Comparison of histological, genetic, metabolomics, and lipid-based methods for sex determination in marine mussels

Adam Hines, Wai Ho Yeung, John Craft, Margaret Brown, Jill Kennedy, John Bignell, Grant D. Stentiford, Mark R. Viant*

*Corresponding author for this work

Research output: Contribution to journalArticlepeer-review

60 Citations (Scopus)


Omics technologies are increasingly being used to monitor organismal responses to environmental stressors. Previous studies have shown that species identification, an appreciation of life history traits, and organism phenotype (e.g., gender) are essential for the accurate interpretation of omics data from field samples. As marine mussels are increasingly being used in ecotoxicogenomics and monitoring, a technique to determine mussel gender throughout their annual reproductive cycle is urgently needed. This study examines four methods for sex determination in the two mussel species found in the United Kingdom, Mytilus edulis and Mytilus galloprovincialis, and their hybrid. Each of these methods-histology, a lipid-based assay, a new reverse transcriptase polymerase chain reaction (RT-PCR) assay, and nuclear magnetic resonance (NMR)-based metabolomics-initially was evaluated using sexually mature ("ripe") mussels whose gender was clearly distinguishable using histology. The methods subsequently were tested on spawned ("spent") mussels. For ripe animals, all techniques yielded high classification accuracies: histology, 100%; RT-PCR, 94.6%; lipid analysis, 90.6%; and metabolomics, 89.5%. The gender of spent animals, however, could not be determined by histology (0%) or lipid analysis (55.6%), but RT-PCR (100%) and metabolomics (88.9%) both proved to be successful. In addition, the RT-PCR, metabolomics, and lipid-based methods identified animals of mixed sex. Our findings highlight the application of a novel RT-PCR method as a robust technique for gender determination of ripe and spent mussels.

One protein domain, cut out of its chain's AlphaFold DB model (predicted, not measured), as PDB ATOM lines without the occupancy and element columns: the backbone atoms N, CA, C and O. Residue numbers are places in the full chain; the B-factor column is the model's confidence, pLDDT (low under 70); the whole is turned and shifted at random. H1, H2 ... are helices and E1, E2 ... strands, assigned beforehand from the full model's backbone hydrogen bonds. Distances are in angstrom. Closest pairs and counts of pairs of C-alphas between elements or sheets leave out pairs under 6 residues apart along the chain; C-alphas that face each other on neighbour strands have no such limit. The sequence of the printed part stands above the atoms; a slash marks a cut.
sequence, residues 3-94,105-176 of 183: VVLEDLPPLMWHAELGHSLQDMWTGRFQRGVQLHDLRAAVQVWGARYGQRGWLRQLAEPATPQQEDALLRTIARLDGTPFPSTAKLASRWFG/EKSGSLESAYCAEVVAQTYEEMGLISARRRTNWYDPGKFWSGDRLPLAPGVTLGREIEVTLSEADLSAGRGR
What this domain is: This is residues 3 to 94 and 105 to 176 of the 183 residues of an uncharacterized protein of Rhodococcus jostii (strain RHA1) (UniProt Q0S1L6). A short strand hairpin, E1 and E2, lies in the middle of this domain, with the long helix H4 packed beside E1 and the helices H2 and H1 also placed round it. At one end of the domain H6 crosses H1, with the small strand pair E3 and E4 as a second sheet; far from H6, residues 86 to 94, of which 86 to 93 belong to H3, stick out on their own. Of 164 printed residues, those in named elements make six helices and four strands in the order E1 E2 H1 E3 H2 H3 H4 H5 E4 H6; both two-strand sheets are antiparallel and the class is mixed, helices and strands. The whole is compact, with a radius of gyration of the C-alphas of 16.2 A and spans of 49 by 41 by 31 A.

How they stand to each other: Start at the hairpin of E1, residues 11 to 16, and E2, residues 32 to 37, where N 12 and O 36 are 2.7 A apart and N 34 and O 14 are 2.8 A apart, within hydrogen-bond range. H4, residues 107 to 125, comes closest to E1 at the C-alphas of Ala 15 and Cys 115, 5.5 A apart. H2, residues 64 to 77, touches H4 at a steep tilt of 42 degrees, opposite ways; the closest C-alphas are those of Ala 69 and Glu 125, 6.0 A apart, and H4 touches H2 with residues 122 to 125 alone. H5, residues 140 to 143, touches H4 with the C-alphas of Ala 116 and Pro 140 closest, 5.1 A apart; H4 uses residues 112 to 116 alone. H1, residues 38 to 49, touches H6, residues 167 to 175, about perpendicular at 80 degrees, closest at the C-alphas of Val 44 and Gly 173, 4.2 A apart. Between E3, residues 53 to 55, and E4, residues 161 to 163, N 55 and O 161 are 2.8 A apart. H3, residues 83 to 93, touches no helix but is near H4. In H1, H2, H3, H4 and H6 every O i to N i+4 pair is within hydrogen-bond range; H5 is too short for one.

Original languageEnglish
Pages (from-to)175-186
Number of pages12
JournalAnalytical Biochemistry
Issue number2
Early online date12 Jun 2007
Publication statusPublished - 15 Oct 2007


  • Environment
  • Gender
  • Histology
  • Metabolomics
  • Mussel
  • Mytilus
  • NMR
  • RT-PCR
  • Sex

ASJC Scopus subject areas

  • Biophysics
  • Biochemistry
  • Molecular Biology
  • Cell Biology


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